Lyra almost bought a Volkswagen GTI a few years ago — black with a sunroof. The combination of sporty performance and versatility of a four-door hatchback was a big draw, but she ended up with an SUV instead. If VW only had the Golf R back then, her choice would have been much different.
Appearance: Nothing screams performance when you see the Golf R. It shares characteristics of the regular and somewhat boxy hatchback Golf. But if you look closely, you'll notice the subtle "R" badge, sporty exterior trim, quad exhaust tips in chrome, rear spoiler and 18-inch alloy wheels that set it apart. The Lapiz Blue Metallic paint is a classy hue. Seems Volkswagen decided less is more, and it works.
Performance: Under the hood, it's all about performance: 292 exhilarating horses and 280 pound-foot of low-end torque from a 2.0-liter turbocharged 4-cylinder. Yes, a 4-cylinder that gets 23 miles to the gallon in the city and 30 on the highway. The Golf R came with a 6-speed dual-clutch automatic transmission that was near flawless as it clicked through gears quickly and precisely. (A 6-speed manual is also available, but the automatic is so good, Lyra didn't miss it.) The car's permanent all-wheel drive helped it keep its composure even when Hermine came bearing down with sheets of rain and wind gusts. The sport-tuned suspension reduces unnecessary bounce and body lean, and it isn't uncomfortable unless you're driving on brick-paved streets. Cornering is delightful, and the steering — nicely weighted — reacts with precision. And there's plenty of stopping power with oversized vented disc brakes.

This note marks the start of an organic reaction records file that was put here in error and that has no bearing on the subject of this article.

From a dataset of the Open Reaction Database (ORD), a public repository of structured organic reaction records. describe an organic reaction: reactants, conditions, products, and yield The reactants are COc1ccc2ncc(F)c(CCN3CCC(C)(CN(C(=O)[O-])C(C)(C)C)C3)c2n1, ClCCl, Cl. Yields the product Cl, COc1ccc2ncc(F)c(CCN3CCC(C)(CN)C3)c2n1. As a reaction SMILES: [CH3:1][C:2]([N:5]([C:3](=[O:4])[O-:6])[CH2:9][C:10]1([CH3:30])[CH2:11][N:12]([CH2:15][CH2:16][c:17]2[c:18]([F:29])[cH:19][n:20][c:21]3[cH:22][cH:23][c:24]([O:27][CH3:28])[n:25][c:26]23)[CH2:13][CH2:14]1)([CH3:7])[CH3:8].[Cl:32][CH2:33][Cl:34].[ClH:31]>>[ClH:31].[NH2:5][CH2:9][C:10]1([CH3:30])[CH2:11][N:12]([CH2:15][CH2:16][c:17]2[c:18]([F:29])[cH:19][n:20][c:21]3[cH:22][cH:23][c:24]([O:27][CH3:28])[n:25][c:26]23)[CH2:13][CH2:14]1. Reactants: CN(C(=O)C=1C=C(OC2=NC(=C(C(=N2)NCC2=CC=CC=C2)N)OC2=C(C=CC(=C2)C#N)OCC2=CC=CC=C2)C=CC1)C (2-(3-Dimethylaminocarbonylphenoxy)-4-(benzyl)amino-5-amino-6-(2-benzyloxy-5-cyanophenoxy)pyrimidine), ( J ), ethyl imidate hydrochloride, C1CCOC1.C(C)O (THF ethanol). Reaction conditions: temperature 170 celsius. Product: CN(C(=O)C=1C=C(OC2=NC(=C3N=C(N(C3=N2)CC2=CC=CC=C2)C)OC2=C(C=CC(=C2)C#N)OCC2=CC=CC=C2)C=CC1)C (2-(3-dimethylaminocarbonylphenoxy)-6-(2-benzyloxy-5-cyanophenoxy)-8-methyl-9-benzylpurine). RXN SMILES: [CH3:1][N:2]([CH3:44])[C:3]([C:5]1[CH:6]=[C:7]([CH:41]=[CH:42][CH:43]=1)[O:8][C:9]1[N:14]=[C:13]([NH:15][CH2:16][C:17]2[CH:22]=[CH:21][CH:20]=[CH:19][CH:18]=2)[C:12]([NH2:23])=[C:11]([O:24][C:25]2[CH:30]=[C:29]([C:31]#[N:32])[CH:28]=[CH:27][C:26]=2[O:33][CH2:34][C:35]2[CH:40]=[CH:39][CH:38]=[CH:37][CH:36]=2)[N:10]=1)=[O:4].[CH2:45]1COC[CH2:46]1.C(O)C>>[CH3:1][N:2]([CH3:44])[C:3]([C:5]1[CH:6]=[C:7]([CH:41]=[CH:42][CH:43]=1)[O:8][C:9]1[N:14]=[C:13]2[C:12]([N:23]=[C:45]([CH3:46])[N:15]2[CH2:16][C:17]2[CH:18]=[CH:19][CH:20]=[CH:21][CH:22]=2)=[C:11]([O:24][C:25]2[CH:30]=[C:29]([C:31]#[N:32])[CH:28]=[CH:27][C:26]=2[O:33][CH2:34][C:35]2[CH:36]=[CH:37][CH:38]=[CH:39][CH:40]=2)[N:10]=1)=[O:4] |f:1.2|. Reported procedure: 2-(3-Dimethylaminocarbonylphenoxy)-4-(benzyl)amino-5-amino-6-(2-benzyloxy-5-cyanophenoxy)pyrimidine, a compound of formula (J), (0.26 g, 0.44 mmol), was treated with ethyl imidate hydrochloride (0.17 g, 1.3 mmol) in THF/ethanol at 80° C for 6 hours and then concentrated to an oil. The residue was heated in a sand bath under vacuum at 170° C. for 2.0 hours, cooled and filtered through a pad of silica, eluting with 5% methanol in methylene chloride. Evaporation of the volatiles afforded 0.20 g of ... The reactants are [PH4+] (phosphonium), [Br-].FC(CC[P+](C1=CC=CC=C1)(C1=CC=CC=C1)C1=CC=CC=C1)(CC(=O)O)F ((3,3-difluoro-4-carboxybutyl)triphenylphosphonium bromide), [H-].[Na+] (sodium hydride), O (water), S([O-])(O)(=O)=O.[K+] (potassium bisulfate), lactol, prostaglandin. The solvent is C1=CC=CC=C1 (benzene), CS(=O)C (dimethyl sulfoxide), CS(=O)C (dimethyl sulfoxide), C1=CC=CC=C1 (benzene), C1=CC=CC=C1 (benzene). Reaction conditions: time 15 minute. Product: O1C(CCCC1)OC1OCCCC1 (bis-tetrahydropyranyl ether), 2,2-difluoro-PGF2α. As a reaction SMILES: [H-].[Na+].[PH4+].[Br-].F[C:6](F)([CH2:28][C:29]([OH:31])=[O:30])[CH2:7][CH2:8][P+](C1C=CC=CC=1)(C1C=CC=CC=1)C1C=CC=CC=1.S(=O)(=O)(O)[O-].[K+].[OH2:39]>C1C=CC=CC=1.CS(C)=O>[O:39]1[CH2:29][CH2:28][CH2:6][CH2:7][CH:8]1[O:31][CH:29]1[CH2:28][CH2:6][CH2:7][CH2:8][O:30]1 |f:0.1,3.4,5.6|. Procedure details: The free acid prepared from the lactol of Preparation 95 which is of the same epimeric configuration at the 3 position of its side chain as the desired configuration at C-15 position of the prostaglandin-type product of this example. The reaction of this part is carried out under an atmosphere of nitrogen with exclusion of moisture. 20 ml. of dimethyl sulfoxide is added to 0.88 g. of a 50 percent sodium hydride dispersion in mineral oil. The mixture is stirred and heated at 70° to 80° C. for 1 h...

Interior: Inside, the R seems more practical. There's a lot of plastic but it is of good quality as is the build; nothing felt flimsy. The race-inspired seats came in black leather with white accent stitching. They have excellent side bolstering around the ribs and thighs to keep you in place on quick maneuvers. The rear split-folding seats could accommodate three with adequate headroom, but longer-legged passengers will find it cramped. Bright blue gauge indicators and thin blue ambient lighting add a sporty vibe, as does the flat-bottomed steering wheel with paddle shifters that's thick and wrapped in smooth leather. The lower console has a sliding armrest, but no bin underneath. Without the optional navigation system, the 6.5-inch touchscreen of this tester is adequate. Physical buttons flank the screen and controls are intuitive. Among creature comforts are dual-zone automatic climate control, Bluetooth connectivity, satellite radio, heated seats, USB and auxiliary ports, and cup holders with a sliding cover.
Feeling blue: The Lapiz Blue Metallic exterior is just the right hue — bright but not too flashy. Gauge indicators and ambient lighting are also blue.
Quick response: There's hardly any turbo lag, even on hard acceleration, and steering is quick and precise.
Understated: There's not much flashy about the car — except for its performance.
Peter was on vacation when this car was reviewed.
The bottom line: Along with performance comes a heftier price tag of around $37K, almost twice as much as the base Golf. Worth it? If you're looking for an engaging, fun and even practical daily driver, the answer might just be yes.